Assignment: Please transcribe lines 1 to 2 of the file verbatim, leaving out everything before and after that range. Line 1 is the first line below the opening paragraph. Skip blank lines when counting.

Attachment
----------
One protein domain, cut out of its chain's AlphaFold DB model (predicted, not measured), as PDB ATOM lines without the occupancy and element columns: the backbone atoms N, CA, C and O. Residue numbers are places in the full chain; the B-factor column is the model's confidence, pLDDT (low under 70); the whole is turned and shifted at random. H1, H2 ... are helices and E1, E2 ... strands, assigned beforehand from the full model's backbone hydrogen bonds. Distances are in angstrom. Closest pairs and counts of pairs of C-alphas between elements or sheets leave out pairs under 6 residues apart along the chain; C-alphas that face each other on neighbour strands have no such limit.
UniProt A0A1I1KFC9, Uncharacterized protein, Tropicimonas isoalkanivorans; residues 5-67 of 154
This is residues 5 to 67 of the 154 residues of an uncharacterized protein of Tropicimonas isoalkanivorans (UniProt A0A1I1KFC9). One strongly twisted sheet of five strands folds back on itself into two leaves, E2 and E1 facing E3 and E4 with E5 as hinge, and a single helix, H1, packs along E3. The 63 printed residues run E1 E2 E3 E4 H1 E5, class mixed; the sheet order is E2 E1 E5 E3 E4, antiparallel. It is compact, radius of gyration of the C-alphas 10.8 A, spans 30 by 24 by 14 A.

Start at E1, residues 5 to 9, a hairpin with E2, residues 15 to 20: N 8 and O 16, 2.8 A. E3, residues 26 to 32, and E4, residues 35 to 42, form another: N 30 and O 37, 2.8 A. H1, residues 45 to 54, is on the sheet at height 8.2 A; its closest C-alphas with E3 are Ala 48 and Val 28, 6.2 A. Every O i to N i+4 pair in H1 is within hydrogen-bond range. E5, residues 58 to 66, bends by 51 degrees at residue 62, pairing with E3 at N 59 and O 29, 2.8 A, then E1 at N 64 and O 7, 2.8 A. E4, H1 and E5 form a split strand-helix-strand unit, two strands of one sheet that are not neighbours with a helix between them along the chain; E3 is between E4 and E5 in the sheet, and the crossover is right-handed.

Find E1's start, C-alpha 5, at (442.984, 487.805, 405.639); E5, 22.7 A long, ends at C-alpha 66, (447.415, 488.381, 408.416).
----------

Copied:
UniProt A0A1I1KFC9, Uncharacterized protein, Tropicimonas isoalkanivorans; residues 5-67 of 154
This is residues 5 to 67 of the 154 residues of an uncharacterized protein of Tropicimonas isoalkanivorans (UniProt A0A1I1KFC9). One strongly twisted sheet of five strands folds back on itself into two leaves, E2 and E1 facing E3 and E4 with E5 as hinge, and a single helix, H1, packs along E3. The 63 printed residues run E1 E2 E3 E4 H1 E5, class mixed; the sheet order is E2 E1 E5 E3 E4, antiparallel. It is compact, radius of gyration of the C-alphas 10.8 A, spans 30 by 24 by 14 A.